On Parmesan Cheese.
The reader will recollect that Mr. Pickering made some remarks on the making of Parmesan Cheese, as gathered from a conversation with Mr. Jefferson, respecting his travels in Europe, when he was there as minister from the United States to the French court We now submit the following letter from Mr. Jefferson himself, with an extract from his travelling notes, detailing his observations on the subject. The young reader, will be at no loss to extract the moral conveyed by the example of these eminent men, who in the midst of publick duties of the highest political importance, have never thought it too much condescension to turn aside when opportunities occurred, to treasure up any sort of useful information, which might enable them to contribute to the private comforts and unostentatious pleasures of domestic life.
From a highly accomplished gentleman and scholar, who once filled a high station in the government and is now a zealous agriculturist, we heard an anecdote illustrative of the idea, we would here convey, which, because it struck us as highly honorable to our country, and creditable to the parties, we may be excused for relating.
This gentleman was entertaining a large dinner party, amongst them all the foreign ministers and many of the most distinguished members of Congress, at the time, with others Mr. Pickering and Mr. Hillhouse. The host gave the tone and direction to the conversation of the company, and after dwelling for some time on scientific and literary subjects, in which farmers Hillhouse and Pickering, bore a conspicuous and honourable part, he led them to discourse on agriculture, when it came out to the utter surprise of many of the company, more especially the foreign ministers, that these two venerable gentlemen actually participated in the manual labour of almost every operation on their farms. To dissipate all uncertainty, on a matter that seemed so inconsistent with the usual habits of men in their station, Mr Pickering turned to his next neighbour, and, giving him his hand, he no longer doubted.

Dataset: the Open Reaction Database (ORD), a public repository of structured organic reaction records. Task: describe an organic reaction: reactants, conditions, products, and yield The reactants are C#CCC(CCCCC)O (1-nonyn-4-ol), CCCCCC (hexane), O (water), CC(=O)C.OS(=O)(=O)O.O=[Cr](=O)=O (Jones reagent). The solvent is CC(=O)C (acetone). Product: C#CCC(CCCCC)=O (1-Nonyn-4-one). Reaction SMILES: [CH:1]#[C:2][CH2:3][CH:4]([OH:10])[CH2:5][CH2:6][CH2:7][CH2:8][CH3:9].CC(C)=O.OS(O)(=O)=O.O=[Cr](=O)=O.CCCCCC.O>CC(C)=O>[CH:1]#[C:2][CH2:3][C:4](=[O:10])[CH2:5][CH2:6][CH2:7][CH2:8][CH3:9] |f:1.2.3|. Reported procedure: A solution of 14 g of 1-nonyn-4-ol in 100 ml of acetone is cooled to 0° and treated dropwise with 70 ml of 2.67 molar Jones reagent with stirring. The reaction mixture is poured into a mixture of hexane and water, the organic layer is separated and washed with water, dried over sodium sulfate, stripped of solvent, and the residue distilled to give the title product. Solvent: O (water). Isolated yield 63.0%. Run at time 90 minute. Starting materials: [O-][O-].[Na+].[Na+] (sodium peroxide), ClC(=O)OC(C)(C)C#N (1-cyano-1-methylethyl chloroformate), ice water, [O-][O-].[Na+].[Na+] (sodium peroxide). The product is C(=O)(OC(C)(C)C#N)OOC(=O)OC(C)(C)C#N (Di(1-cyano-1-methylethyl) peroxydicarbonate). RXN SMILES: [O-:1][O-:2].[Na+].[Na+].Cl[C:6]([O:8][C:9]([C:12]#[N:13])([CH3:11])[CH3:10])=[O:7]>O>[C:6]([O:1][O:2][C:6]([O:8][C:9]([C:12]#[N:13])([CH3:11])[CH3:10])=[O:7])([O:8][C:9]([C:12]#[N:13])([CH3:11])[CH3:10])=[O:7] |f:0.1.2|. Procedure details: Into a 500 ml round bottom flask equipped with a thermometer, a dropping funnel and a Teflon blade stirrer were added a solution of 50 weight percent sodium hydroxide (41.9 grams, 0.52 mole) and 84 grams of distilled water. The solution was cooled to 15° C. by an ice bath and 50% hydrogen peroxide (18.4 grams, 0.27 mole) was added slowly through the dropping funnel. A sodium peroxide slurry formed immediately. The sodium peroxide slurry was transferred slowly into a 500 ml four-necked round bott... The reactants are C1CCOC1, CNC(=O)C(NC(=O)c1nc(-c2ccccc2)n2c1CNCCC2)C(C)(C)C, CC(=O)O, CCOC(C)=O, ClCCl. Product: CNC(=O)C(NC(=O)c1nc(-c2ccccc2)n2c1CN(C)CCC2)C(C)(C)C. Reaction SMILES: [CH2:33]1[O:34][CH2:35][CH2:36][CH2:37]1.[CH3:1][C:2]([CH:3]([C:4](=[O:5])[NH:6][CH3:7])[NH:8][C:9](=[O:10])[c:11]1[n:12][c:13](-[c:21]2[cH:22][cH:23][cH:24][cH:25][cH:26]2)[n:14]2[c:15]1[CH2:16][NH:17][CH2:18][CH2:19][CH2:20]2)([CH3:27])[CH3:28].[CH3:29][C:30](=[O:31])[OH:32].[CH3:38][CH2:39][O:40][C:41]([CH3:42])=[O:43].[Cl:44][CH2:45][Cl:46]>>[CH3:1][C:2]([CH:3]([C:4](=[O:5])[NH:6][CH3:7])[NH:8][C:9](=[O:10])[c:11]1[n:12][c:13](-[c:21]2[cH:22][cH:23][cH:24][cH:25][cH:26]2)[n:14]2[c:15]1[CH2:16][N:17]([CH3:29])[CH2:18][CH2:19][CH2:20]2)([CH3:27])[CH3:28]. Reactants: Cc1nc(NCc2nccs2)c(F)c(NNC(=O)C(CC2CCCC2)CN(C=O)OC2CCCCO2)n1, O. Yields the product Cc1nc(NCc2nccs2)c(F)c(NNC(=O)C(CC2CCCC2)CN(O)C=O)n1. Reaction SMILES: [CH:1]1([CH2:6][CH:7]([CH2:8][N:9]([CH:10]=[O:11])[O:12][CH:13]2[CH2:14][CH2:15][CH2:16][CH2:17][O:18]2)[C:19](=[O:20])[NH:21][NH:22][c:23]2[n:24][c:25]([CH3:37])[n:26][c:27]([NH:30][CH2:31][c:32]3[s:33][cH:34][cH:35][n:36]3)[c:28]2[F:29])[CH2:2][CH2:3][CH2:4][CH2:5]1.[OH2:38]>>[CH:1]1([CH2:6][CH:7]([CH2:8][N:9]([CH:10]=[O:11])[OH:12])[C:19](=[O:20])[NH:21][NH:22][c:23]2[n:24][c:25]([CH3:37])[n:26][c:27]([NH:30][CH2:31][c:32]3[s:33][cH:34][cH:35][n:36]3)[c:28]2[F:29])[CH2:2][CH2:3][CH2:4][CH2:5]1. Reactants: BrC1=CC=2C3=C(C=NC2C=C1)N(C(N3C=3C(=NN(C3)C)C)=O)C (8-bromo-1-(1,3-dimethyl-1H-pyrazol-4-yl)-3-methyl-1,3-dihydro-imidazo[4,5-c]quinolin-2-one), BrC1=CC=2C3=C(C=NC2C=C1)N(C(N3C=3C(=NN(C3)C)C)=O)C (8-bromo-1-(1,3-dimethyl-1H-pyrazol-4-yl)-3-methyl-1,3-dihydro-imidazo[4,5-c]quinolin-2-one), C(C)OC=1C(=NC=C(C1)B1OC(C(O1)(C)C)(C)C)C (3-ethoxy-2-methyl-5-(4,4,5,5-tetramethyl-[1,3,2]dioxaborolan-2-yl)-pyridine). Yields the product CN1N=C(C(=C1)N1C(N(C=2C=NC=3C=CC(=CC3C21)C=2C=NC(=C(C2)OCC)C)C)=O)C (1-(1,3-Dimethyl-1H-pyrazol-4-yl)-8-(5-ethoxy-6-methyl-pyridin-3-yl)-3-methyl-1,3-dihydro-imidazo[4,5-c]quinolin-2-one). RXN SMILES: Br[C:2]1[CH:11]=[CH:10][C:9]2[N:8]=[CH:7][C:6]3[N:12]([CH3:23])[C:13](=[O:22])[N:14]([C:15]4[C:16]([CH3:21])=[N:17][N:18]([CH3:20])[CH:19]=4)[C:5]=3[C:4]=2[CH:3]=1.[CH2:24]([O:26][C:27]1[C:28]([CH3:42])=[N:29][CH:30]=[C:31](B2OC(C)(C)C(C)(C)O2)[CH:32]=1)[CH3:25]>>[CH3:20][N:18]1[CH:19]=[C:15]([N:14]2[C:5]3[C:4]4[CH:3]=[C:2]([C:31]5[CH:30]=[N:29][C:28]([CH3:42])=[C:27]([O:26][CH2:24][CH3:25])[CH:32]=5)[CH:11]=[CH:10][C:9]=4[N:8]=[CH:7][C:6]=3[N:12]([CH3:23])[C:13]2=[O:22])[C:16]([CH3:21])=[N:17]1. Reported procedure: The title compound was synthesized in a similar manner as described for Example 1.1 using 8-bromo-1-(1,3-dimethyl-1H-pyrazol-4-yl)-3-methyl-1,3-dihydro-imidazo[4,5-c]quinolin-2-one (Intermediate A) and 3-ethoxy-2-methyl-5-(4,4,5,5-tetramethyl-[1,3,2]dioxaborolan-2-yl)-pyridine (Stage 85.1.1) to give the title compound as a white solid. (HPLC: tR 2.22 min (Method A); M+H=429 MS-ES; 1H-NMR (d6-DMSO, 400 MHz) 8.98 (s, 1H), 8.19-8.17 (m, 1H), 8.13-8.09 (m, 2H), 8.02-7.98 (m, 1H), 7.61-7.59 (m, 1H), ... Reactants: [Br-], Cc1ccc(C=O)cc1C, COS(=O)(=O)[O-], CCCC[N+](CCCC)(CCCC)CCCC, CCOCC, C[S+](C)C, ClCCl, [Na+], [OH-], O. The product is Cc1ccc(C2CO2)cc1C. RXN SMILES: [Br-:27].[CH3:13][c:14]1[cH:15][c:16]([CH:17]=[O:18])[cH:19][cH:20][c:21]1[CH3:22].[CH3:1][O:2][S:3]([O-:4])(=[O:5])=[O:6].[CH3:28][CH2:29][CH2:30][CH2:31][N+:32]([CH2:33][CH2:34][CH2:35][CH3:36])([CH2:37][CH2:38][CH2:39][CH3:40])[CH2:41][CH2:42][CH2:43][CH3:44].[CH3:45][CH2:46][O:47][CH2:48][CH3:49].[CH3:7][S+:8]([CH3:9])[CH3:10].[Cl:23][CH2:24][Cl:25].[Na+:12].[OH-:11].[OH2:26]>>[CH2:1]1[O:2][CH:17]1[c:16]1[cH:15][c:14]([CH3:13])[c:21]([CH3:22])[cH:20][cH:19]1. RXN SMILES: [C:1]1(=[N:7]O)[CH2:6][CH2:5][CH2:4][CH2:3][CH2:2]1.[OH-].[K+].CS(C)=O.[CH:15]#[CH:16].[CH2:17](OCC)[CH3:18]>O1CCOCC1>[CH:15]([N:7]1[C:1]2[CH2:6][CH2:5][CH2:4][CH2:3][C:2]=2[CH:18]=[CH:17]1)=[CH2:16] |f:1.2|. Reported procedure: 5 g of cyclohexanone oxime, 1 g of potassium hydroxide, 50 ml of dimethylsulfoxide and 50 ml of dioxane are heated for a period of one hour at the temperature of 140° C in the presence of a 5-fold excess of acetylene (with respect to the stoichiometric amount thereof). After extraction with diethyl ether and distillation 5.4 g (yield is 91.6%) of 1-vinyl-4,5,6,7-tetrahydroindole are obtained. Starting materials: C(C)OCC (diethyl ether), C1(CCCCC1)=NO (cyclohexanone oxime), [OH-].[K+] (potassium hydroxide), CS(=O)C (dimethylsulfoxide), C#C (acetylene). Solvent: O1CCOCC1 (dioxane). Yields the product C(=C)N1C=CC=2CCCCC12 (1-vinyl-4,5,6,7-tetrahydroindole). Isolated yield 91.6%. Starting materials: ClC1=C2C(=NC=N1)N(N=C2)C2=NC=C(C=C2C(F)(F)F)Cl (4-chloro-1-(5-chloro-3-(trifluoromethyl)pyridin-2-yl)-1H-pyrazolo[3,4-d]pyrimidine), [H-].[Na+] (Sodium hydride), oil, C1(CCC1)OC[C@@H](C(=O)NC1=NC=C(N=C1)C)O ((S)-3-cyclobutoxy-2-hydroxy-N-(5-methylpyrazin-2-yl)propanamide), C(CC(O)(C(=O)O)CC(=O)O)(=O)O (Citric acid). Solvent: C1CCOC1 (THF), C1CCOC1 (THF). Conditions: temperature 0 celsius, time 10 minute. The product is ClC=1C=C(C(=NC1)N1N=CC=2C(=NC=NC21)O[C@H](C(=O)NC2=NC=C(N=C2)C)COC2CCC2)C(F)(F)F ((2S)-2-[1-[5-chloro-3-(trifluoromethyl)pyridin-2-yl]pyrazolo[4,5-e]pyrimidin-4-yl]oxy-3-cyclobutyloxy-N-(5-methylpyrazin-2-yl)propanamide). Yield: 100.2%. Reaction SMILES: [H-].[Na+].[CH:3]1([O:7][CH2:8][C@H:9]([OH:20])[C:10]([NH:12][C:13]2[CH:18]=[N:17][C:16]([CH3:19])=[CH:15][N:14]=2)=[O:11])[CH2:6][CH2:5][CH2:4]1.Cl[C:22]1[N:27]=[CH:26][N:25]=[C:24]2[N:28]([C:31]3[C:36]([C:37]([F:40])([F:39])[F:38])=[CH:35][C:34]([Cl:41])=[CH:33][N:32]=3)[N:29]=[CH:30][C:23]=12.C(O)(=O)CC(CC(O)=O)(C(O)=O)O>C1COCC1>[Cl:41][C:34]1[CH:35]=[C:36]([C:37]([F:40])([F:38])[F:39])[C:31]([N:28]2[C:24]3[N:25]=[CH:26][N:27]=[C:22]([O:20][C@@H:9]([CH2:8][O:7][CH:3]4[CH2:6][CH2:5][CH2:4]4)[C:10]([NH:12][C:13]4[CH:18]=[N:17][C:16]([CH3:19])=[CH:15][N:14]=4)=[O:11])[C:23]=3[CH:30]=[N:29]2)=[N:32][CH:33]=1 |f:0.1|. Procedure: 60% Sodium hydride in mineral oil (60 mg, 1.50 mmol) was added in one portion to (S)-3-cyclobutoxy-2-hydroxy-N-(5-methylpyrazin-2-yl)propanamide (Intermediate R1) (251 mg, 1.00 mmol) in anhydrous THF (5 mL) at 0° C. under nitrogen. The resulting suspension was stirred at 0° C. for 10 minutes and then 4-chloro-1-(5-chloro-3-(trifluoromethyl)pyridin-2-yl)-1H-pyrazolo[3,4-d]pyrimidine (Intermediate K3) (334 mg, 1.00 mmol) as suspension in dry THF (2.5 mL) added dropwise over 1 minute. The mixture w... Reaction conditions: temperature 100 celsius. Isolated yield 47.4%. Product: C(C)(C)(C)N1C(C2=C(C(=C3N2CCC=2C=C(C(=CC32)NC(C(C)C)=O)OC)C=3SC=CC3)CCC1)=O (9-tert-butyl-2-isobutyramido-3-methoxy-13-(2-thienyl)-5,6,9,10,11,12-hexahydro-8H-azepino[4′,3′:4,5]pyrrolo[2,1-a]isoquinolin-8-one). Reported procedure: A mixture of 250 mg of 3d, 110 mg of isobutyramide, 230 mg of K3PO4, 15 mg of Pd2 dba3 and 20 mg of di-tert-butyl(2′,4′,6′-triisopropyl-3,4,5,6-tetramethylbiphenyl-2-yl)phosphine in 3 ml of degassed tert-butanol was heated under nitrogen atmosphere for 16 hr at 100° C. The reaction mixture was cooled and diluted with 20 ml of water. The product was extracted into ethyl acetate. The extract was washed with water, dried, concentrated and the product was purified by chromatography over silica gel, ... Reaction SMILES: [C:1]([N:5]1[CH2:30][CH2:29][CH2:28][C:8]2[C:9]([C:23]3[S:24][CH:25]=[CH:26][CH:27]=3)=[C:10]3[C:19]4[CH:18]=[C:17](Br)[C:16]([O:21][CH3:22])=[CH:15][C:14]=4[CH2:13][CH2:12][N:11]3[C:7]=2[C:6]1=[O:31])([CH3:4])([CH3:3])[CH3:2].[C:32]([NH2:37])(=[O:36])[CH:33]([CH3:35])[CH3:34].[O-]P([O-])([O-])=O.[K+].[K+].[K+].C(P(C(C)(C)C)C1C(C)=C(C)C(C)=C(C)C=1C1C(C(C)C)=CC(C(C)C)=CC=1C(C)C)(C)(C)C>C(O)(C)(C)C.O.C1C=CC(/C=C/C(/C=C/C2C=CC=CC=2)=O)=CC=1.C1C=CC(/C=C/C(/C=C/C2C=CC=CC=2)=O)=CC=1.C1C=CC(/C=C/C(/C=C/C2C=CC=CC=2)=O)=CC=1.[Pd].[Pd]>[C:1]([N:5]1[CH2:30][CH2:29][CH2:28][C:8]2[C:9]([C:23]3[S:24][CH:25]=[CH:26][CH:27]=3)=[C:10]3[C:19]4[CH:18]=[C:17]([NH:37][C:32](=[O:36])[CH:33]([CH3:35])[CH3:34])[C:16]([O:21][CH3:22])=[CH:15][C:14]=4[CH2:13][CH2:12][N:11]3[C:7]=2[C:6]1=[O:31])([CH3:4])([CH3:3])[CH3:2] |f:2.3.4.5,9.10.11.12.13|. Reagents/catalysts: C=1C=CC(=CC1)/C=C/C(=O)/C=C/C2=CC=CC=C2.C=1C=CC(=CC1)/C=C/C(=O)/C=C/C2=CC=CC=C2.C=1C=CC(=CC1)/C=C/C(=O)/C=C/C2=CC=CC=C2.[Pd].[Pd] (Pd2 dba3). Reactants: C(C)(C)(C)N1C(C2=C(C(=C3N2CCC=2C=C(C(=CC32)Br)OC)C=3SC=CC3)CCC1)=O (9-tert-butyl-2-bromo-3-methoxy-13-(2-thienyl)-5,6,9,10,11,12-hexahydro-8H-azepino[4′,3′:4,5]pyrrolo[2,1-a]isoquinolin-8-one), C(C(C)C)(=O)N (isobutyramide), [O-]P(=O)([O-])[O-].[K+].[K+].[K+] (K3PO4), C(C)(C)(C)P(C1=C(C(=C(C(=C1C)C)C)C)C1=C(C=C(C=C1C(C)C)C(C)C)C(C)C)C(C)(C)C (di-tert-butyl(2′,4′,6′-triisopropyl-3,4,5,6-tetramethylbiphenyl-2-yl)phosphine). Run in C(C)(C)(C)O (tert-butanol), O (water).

Monticello, Feb. 24th, 1820.
Sir,—A low state of health renders writing slow, laborious and painful; but a friend has aided me by copying from my travelling notes the method of making Parmesan Cheese, which you requested.
I attended at a dairy at Rozzano, from sun-rise to sun-set, made short notes on the spot of what was passing under my eye, and of the information given me by the people of the dairy, and when I returned to my lodgings at Milan at night, I wrote them at full length.
Soon after my return to America, in 1789, or a year, or two after, I saw in some periodical publication, an account of the making Parmesan cheese, furnished by Dr. Franklin, on the information of some person, who appeared to be well informed. I remarked in it several particulars, which I had omitted to note, which I recollected to be true, and several particulars omitted, which I had noted and knew to be true, and thought the two accounts would be useful supplements to each other; there were two periodical works appearing at that time, to one of which I know that Dr. Franklin furnished some papers: these were Carey’s Museum, and the American Magazine, it was probably in one of these but possibly in some other, for I have no recollection exactly of the work in which I saw it; but it is well worth enquiry. I return the letter of Mr. Pickering, and salute you with esteem and respect.